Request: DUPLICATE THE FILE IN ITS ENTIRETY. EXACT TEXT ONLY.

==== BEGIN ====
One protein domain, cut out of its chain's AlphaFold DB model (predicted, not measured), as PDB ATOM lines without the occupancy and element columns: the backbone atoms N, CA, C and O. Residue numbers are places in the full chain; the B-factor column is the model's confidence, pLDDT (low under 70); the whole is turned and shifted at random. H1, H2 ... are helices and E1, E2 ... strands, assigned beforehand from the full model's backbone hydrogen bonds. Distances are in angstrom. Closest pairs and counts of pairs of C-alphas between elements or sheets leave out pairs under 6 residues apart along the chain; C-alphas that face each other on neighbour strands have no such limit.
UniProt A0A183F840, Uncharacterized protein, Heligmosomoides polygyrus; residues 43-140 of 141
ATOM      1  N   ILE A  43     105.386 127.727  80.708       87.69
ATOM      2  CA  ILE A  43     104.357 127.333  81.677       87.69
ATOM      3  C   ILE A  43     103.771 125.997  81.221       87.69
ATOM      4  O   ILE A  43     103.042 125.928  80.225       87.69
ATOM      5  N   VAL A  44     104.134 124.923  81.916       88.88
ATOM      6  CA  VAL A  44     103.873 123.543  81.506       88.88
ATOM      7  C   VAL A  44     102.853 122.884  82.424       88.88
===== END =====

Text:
One protein domain, cut out of its chain's AlphaFold DB model (predicted, not measured), as PDB ATOM lines without the occupancy and element columns: the backbone atoms N, CA, C and O. Residue numbers are places in the full chain; the B-factor column is the model's confidence, pLDDT (low under 70); the whole is turned and shifted at random. H1, H2 ... are helices and E1, E2 ... strands, assigned beforehand from the full model's backbone hydrogen bonds. Distances are in angstrom. Closest pairs and counts of pairs of C-alphas between elements or sheets leave out pairs under 6 residues apart along the chain; C-alphas that face each other on neighbour strands have no such limit.
UniProt A0A183F840, Uncharacterized protein, Heligmosomoides polygyrus; residues 43-140 of 141
ATOM      1  N   ILE A  43     105.386 127.727  80.708       87.69
ATOM      2  CA  ILE A  43     104.357 127.333  81.677       87.69
ATOM      3  C   ILE A  43     103.771 125.997  81.221       87.69
ATOM      4  O   ILE A  43     103.042 125.928  80.225       87.69
ATOM      5  N   VAL A  44     104.134 124.923  81.916       88.88
ATOM      6  CA  VAL A  44     103.873 123.543  81.506       88.88
ATOM      7  C   VAL A  44     102.853 122.884  82.424       88.88